Discussing 6 Historical Quotes About ... Digital Citizenship Practices? Did you know digital citizenship practices were being talked about long before the Internet was ever a thing?
Okay, that’s obviously not true unless time travel is a possibility. Nevertheless, many things said by history’s greatest minds can easily apply to digital citizenship. Promote Digital Inclusion and Stop Online Bullies. Technological advancements have provided educators with a number of tools and opportunities they didn’t have five, 10, or 50 years ago.
With live video streaming, smartboards, and dozens of other gadgets and lower-cost technology, educators are now able to reach a larger audience, with less funding, from nearly anywhere in the world. Although these innovations give teachers and professors many more opportunities and creative teaching methods, they also bring new issues.
From cyberbullying to student disengagement, online classrooms present educators with problems not found in traditional classrooms. It’s important that 21st century educators are prepared to solve these problems and are poised to take on other issues that arise as classroom technology continues to improve. Tech Benefits in the Classroom Modern educators are becoming increasingly approving of technology use in the classroom. Learn NC points to the example of a student who has dyslexia. The Immortal Myths About Online Abuse — Humane Tech. If your website (or app!)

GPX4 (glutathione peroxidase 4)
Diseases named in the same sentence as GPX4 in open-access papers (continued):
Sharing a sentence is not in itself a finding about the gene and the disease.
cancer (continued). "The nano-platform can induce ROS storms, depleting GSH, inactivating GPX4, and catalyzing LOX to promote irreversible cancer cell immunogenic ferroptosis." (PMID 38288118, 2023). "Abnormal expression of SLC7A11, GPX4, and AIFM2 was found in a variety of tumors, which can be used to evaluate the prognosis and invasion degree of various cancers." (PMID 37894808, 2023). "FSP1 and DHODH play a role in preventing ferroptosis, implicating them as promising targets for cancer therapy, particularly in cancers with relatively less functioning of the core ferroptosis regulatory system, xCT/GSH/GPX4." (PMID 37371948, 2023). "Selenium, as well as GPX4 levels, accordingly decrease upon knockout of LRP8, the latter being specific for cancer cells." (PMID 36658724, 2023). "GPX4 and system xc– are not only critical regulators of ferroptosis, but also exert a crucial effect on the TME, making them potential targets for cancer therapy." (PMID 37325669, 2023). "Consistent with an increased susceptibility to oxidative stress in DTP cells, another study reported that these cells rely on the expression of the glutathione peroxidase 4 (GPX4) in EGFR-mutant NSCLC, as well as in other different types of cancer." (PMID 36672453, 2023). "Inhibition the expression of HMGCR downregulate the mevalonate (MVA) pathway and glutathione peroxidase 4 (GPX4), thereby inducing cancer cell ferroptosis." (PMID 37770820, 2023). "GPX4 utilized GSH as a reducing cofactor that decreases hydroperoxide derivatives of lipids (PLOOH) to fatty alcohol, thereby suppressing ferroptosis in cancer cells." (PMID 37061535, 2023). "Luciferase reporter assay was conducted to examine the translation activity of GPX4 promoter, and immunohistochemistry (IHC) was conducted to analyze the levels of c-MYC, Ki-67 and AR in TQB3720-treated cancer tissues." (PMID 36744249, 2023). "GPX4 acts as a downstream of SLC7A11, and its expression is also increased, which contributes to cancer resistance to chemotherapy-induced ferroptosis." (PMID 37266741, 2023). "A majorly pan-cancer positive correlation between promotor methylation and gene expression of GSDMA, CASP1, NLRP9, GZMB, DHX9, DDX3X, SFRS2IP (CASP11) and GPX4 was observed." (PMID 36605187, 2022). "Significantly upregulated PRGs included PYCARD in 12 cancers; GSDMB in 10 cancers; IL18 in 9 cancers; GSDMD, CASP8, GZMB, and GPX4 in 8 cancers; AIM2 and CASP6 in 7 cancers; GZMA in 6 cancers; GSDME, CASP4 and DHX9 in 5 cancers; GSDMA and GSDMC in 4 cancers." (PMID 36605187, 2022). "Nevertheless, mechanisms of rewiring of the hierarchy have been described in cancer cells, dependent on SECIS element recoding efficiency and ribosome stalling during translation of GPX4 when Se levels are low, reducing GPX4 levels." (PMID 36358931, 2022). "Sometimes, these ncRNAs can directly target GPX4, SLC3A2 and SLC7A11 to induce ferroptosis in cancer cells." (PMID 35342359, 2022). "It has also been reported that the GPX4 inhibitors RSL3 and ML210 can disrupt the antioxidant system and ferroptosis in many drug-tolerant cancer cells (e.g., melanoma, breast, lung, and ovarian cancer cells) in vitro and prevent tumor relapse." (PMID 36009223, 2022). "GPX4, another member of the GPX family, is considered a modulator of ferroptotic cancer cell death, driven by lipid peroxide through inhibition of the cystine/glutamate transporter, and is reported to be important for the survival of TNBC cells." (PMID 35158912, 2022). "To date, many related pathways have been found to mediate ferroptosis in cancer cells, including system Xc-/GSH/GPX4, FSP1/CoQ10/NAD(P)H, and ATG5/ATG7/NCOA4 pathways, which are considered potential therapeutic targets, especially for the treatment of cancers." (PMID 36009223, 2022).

Is full of assholes, it’s your fault. The bottom line, as I wrote half a decade ago, is that if your website is full of assholes, it’s your fault. Same goes for your apps. The dark side of Guardian comments. Comments allow readers to respond to an article instantly, asking questions, pointing out errors, giving new leads.
At their best, comment threads are thoughtful, enlightening, funny: online communities where readers interact with journalists and others in ways that enrich the Guardian’s journalism. But at their worst, they are something else entirely. The Guardian was not the only news site to turn comments on, nor has it been the only one to find that some of what is written “below the line” is crude, bigoted or just vile. On all news sites where comments appear, too often things are said to journalists and other readers that would be unimaginable face to face – the Guardian is no exception.
New research into our own comment threads provides the first quantitative evidence for what female journalists have long suspected: that articles written by women attract more abuse and dismissive trolling than those written by men, regardless of what the article is about. Managing your personal e-reputation. The Digital Lives of Teens: Turning "Do As I Say" into "Do As I Do" What It's Like to Be a 13-Year-Old on Social Media Today. This post has been adapted and excerpted from Nancy Jo Sales’s new book, “American Girls: Social Media and the Secret Lives of Teenagers,” on sale now from Knopf.